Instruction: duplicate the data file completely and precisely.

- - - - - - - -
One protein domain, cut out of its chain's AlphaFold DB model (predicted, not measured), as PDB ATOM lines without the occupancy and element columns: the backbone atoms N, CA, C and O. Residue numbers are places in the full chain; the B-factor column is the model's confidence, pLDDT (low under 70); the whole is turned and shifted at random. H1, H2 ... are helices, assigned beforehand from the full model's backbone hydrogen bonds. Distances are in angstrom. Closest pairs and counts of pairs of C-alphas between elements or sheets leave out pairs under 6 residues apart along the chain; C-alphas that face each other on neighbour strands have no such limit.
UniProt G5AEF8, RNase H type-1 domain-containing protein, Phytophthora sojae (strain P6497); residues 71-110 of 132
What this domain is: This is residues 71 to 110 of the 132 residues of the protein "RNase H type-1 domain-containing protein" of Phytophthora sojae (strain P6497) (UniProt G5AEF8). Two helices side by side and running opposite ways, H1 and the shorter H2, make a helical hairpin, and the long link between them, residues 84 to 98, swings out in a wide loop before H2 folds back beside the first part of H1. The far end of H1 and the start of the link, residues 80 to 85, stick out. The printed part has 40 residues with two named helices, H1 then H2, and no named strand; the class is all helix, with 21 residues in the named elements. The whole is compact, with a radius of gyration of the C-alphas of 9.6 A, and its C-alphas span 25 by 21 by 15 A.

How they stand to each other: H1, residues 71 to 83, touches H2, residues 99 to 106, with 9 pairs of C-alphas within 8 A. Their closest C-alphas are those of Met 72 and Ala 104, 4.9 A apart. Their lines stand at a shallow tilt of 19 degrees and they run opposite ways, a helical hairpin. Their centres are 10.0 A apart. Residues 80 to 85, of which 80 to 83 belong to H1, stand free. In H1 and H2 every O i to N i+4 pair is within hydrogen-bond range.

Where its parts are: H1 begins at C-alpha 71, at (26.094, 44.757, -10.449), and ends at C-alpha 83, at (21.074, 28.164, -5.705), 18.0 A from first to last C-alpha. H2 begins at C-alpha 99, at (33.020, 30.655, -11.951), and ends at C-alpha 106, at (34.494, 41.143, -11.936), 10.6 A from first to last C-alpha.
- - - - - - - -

One protein domain, cut out of its chain's AlphaFold DB model (predicted, not measured), as PDB ATOM lines without the occupancy and element columns: the backbone atoms N, CA, C and O. Residue numbers are places in the full chain; the B-factor column is the model's confidence, pLDDT (low under 70); the whole is turned and shifted at random. H1, H2 ... are helices, assigned beforehand from the full model's backbone hydrogen bonds. Distances are in angstrom. Closest pairs and counts of pairs of C-alphas between elements or sheets leave out pairs under 6 residues apart along the chain; C-alphas that face each other on neighbour strands have no such limit.
UniProt G5AEF8, RNase H type-1 domain-containing protein, Phytophthora sojae (strain P6497); residues 71-110 of 132
What this domain is: This is residues 71 to 110 of the 132 residues of the protein "RNase H type-1 domain-containing protein" of Phytophthora sojae (strain P6497) (UniProt G5AEF8). Two helices side by side and running opposite ways, H1 and the shorter H2, make a helical hairpin, and the long link between them, residues 84 to 98, swings out in a wide loop before H2 folds back beside the first part of H1. The far end of H1 and the start of the link, residues 80 to 85, stick out. The printed part has 40 residues with two named helices, H1 then H2, and no named strand; the class is all helix, with 21 residues in the named elements. The whole is compact, with a radius of gyration of the C-alphas of 9.6 A, and its C-alphas span 25 by 21 by 15 A.

How they stand to each other: H1, residues 71 to 83, touches H2, residues 99 to 106, with 9 pairs of C-alphas within 8 A. Their closest C-alphas are those of Met 72 and Ala 104, 4.9 A apart. Their lines stand at a shallow tilt of 19 degrees and they run opposite ways, a helical hairpin. Their centres are 10.0 A apart. Residues 80 to 85, of which 80 to 83 belong to H1, stand free. In H1 and H2 every O i to N i+4 pair is within hydrogen-bond range.

Where its parts are: H1 begins at C-alpha 71, at (26.094, 44.757, -10.449), and ends at C-alpha 83, at (21.074, 28.164, -5.705), 18.0 A from first to last C-alpha. H2 begins at C-alpha 99, at (33.020, 30.655, -11.951), and ends at C-alpha 106, at (34.494, 41.143, -11.936), 10.6 A from first to last C-alpha.